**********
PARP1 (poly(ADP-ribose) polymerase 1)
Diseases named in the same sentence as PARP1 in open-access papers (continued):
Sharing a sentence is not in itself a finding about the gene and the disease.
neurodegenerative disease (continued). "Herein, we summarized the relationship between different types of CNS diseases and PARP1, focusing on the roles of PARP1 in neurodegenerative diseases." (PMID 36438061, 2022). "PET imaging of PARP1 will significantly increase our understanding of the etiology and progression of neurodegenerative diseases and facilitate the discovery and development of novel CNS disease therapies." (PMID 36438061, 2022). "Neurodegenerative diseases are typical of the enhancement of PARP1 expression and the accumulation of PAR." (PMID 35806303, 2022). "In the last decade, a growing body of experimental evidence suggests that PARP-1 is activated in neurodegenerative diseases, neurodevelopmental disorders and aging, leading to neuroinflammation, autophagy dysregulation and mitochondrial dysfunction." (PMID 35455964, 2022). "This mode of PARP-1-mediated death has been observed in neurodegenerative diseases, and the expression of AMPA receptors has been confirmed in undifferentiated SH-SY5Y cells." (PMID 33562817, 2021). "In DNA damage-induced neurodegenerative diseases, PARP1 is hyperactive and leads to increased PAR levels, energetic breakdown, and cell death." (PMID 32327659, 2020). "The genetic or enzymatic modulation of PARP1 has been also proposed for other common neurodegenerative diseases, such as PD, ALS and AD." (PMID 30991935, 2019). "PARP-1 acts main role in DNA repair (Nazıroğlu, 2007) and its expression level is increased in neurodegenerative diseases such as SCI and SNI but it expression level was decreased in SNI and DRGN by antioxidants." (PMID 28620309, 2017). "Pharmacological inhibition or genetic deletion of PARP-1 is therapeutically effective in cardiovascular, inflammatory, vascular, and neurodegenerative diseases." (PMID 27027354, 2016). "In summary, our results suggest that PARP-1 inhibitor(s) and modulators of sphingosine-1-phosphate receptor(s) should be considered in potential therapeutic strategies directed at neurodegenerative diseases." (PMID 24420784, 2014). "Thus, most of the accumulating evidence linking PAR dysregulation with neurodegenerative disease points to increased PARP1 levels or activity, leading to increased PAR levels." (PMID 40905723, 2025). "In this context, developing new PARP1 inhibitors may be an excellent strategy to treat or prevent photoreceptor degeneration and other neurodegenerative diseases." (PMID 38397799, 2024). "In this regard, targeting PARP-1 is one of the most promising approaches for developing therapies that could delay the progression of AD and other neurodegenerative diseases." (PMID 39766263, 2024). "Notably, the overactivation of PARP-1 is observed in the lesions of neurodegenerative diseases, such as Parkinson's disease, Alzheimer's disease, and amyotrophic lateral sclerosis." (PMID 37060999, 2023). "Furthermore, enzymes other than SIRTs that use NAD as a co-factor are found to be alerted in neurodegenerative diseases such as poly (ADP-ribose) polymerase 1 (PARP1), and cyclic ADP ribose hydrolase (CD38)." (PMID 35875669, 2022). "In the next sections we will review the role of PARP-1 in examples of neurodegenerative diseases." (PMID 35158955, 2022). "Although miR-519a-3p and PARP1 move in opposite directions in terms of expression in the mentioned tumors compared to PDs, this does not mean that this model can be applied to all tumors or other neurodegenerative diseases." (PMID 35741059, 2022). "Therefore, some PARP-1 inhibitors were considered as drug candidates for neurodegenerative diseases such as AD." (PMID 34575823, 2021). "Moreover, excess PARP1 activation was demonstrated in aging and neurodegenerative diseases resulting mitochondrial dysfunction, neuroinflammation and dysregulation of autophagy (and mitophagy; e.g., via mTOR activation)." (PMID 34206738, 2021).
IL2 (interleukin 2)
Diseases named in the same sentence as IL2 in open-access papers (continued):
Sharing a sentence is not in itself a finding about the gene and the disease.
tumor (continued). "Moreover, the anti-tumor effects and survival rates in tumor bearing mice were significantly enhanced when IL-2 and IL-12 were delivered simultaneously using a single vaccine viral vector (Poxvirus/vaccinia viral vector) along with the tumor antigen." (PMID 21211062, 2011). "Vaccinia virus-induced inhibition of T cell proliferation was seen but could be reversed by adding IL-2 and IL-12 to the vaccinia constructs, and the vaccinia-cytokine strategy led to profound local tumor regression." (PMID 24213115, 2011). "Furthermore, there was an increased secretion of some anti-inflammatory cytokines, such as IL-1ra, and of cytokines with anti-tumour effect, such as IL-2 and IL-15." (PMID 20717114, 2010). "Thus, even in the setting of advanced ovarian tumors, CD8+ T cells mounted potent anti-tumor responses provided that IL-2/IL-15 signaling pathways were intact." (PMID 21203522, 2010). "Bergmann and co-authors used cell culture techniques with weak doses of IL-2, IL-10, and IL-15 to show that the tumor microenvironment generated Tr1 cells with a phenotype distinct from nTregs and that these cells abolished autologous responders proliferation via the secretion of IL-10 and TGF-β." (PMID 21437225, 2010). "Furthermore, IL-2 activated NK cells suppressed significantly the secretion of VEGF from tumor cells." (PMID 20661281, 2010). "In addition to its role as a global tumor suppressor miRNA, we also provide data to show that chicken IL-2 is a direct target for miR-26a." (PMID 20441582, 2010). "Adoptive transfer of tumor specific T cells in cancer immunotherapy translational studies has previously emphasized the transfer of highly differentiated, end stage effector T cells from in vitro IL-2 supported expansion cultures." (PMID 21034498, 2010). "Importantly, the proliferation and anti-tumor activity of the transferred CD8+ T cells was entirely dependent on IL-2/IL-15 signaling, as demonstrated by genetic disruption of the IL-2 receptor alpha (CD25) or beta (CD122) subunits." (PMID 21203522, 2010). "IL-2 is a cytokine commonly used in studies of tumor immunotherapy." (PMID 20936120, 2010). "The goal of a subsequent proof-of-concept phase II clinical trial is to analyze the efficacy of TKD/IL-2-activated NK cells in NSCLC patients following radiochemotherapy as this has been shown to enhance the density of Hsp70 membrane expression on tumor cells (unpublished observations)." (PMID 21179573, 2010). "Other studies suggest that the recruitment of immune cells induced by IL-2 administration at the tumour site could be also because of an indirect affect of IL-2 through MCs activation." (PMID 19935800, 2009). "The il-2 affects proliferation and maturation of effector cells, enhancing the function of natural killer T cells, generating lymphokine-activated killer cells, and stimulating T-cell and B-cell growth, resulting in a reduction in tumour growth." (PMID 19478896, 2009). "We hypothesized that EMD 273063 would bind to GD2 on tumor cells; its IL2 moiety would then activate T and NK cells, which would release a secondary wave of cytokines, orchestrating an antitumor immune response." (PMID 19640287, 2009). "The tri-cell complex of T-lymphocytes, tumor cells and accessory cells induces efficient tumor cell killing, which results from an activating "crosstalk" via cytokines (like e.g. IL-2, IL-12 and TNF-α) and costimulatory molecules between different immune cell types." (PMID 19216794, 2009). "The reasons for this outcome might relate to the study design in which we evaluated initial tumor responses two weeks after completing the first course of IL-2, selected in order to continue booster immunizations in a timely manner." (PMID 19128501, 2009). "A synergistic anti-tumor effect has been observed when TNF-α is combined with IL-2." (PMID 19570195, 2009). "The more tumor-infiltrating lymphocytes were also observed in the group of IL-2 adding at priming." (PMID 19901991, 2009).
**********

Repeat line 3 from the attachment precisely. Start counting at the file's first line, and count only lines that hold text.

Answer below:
Sharing a sentence is not in itself a finding about the gene and the disease.